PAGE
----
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Photo: St. Cloud Cathedral Crusaders Hockey
COCHISE – I was on the phone with my son William late this morning. He is in Arizona at this time working but on a day off. I had my laptop on and was paging through my usual morning reading when I came across the story of Gopher Men’s Hockey Head Coach Bob Motzko’s son Mack losing his life in a car accident the night before.
To say I was stunned would be an understatement. Mack Motzko was 20 years old with his whole life still out in front of him. All kinds of thoughts immediately flooded my mind at once, leaving little space for any mental clarity. There was a thought of the unimaginable grief the Motzko family must be going through at this moment. And then the thought that the entire State of Hockey would have no rivalries at this moment, that we would all rally behind the Coach and his family and lift them up as best we could.
I thought of how quickly something like this can occur, here one moment, gone the next – the unrelenting finality of that being incomprehensible right now. And being on the phone with my own son the moment I saw this harsh news; I was battling to stay composed. But he didn’t know that. Anyone who is a parent gets it. The words of “thoughts and prayers,” condolences, and so on seem so inadequate at this point. I am thinking of Coach Bob, his family, and friends, of course, but moreover, I’m thinking of the always precious thought to remember to hug your kids every day and tell them that you love them ...
THE MINNESOTA VIKINGS have dismissed Offensive Line Coach Rick Dennison for his refusal to get a Covid vaccination. Or have they? I’m seeing other reports stating that he hasn’t officially been fired but that the club is in discussions with him about his “status.” With NFL training camps set to open in less than 48 hours, this could upset the Vikes apple cart quite a bit.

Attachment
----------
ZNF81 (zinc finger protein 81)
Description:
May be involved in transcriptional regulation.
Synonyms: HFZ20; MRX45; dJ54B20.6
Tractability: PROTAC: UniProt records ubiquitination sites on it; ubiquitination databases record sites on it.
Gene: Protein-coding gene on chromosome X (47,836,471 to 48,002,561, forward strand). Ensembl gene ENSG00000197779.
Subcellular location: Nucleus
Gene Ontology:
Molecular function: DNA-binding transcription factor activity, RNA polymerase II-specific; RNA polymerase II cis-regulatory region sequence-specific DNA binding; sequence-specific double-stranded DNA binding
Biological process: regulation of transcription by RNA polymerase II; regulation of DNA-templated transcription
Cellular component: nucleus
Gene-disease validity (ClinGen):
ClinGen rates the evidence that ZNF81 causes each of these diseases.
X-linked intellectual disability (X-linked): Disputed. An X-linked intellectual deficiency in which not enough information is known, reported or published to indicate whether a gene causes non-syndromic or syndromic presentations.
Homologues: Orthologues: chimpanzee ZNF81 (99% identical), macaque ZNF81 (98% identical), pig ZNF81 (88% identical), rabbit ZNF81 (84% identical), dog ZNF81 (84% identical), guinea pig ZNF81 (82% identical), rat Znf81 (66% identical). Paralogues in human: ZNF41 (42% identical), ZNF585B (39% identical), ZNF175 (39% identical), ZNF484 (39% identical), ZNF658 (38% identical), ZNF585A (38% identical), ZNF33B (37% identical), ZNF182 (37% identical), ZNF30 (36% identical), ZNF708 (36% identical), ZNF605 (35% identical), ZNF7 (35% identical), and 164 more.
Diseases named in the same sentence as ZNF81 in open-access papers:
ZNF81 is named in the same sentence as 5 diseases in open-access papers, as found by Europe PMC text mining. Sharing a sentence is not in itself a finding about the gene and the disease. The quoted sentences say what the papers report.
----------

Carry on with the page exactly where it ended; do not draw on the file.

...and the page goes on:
Dennison had been on the staff the past two seasons and received a lot of recognition for his role in the quality of the Viking run game. But the NFL has issued a memo to all 32 of its teams stating that vaccine compliance is of the utmost importance and that any club that was responsible for having a game canceled would forfeit that game. They are taking a hard stance and are seeking to have a regular-season free of the pandemic disruptions that occurred last season. So, I’m not sure where this matter will go, but I offer a hearty “stay tuned” for all fans.
I MIGHT BE THE only one considering this, but an interesting situation happened at the NHL Entry Draft on Friday night. For the 2021 draft, the Arizona Coyotes had forfeited their first-round selection due to some misconduct regarding scouting combine rules. The Yotes were scheduled to select in the 11th position of the first round but had that pick taken back by the league.
So on Friday, before the event took place, the Yotes and Vancouver Canucks engineered a deal that exchanged some players, but get this, the Yotes also picked up the Canucks 1st round pick in the deal, actually moving them up to the nine slot for that evening’s proceedings. Holy “rub the league’s face in some dog-duty” Batman!